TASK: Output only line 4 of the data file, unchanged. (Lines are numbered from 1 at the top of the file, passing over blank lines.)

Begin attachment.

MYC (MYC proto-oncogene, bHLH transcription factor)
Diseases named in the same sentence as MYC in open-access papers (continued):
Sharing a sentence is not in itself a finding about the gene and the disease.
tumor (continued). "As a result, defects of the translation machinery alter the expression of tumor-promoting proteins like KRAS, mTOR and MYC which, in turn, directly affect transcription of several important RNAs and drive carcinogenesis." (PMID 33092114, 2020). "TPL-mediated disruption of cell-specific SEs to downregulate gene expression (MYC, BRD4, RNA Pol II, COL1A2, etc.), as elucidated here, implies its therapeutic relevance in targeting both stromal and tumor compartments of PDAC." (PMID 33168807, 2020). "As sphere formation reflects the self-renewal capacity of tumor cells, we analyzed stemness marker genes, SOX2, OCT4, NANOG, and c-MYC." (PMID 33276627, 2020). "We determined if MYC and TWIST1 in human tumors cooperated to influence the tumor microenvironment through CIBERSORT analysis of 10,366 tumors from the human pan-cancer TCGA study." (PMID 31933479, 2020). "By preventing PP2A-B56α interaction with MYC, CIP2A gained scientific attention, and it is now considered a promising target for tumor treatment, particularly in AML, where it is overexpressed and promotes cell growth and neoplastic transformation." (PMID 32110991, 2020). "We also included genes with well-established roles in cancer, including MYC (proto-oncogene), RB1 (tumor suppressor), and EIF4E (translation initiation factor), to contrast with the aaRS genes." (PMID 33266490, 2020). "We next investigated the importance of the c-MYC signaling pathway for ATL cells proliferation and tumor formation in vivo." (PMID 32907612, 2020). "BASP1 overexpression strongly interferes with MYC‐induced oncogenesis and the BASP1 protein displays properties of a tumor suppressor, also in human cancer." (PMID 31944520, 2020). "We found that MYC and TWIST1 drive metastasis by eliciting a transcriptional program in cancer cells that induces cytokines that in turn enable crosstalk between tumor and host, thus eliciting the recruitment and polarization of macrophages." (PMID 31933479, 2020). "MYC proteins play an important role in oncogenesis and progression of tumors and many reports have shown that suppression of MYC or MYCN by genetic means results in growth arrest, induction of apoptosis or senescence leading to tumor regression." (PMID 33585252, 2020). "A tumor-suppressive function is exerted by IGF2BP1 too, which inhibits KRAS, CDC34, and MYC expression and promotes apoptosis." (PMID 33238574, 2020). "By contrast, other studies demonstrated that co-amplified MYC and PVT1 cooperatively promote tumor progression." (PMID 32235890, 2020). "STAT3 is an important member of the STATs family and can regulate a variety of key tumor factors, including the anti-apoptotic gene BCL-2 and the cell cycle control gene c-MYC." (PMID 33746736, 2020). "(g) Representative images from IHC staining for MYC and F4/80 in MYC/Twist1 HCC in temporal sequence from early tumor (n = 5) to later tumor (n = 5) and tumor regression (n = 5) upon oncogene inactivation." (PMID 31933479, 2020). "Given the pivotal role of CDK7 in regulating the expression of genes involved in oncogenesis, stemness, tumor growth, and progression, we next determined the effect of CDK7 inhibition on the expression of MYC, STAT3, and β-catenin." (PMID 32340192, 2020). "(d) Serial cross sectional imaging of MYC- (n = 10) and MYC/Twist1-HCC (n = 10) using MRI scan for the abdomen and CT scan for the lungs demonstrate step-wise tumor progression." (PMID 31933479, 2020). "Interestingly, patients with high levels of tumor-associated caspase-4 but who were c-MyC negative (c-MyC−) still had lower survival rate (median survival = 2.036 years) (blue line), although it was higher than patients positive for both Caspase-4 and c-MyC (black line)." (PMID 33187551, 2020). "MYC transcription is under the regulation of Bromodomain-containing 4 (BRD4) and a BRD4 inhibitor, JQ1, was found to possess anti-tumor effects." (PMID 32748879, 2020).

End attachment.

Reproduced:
tumor (continued). "As a result, defects of the translation machinery alter the expression of tumor-promoting proteins like KRAS, mTOR and MYC which, in turn, directly affect transcription of several important RNAs and drive carcinogenesis." (PMID 33092114, 2020). "TPL-mediated disruption of cell-specific SEs to downregulate gene expression (MYC, BRD4, RNA Pol II, COL1A2, etc.), as elucidated here, implies its therapeutic relevance in targeting both stromal and tumor compartments of PDAC." (PMID 33168807, 2020). "As sphere formation reflects the self-renewal capacity of tumor cells, we analyzed stemness marker genes, SOX2, OCT4, NANOG, and c-MYC." (PMID 33276627, 2020). "We determined if MYC and TWIST1 in human tumors cooperated to influence the tumor microenvironment through CIBERSORT analysis of 10,366 tumors from the human pan-cancer TCGA study." (PMID 31933479, 2020). "By preventing PP2A-B56α interaction with MYC, CIP2A gained scientific attention, and it is now considered a promising target for tumor treatment, particularly in AML, where it is overexpressed and promotes cell growth and neoplastic transformation." (PMID 32110991, 2020). "We also included genes with well-established roles in cancer, including MYC (proto-oncogene), RB1 (tumor suppressor), and EIF4E (translation initiation factor), to contrast with the aaRS genes." (PMID 33266490, 2020). "We next investigated the importance of the c-MYC signaling pathway for ATL cells proliferation and tumor formation in vivo." (PMID 32907612, 2020). "BASP1 overexpression strongly interferes with MYC‐induced oncogenesis and the BASP1 protein displays properties of a tumor suppressor, also in human cancer." (PMID 31944520, 2020). "We found that MYC and TWIST1 drive metastasis by eliciting a transcriptional program in cancer cells that induces cytokines that in turn enable crosstalk between tumor and host, thus eliciting the recruitment and polarization of macrophages." (PMID 31933479, 2020). "MYC proteins play an important role in oncogenesis and progression of tumors and many reports have shown that suppression of MYC or MYCN by genetic means results in growth arrest, induction of apoptosis or senescence leading to tumor regression." (PMID 33585252, 2020). "A tumor-suppressive function is exerted by IGF2BP1 too, which inhibits KRAS, CDC34, and MYC expression and promotes apoptosis." (PMID 33238574, 2020). "By contrast, other studies demonstrated that co-amplified MYC and PVT1 cooperatively promote tumor progression." (PMID 32235890, 2020). "STAT3 is an important member of the STATs family and can regulate a variety of key tumor factors, including the anti-apoptotic gene BCL-2 and the cell cycle control gene c-MYC." (PMID 33746736, 2020). "(g) Representative images from IHC staining for MYC and F4/80 in MYC/Twist1 HCC in temporal sequence from early tumor (n = 5) to later tumor (n = 5) and tumor regression (n = 5) upon oncogene inactivation." (PMID 31933479, 2020). "Given the pivotal role of CDK7 in regulating the expression of genes involved in oncogenesis, stemness, tumor growth, and progression, we next determined the effect of CDK7 inhibition on the expression of MYC, STAT3, and β-catenin." (PMID 32340192, 2020). "(d) Serial cross sectional imaging of MYC- (n = 10) and MYC/Twist1-HCC (n = 10) using MRI scan for the abdomen and CT scan for the lungs demonstrate step-wise tumor progression." (PMID 31933479, 2020). "Interestingly, patients with high levels of tumor-associated caspase-4 but who were c-MyC negative (c-MyC−) still had lower survival rate (median survival = 2.036 years) (blue line), although it was higher than patients positive for both Caspase-4 and c-MyC (black line)." (PMID 33187551, 2020). "MYC transcription is under the regulation of Bromodomain-containing 4 (BRD4) and a BRD4 inhibitor, JQ1, was found to possess anti-tumor effects." (PMID 32748879, 2020).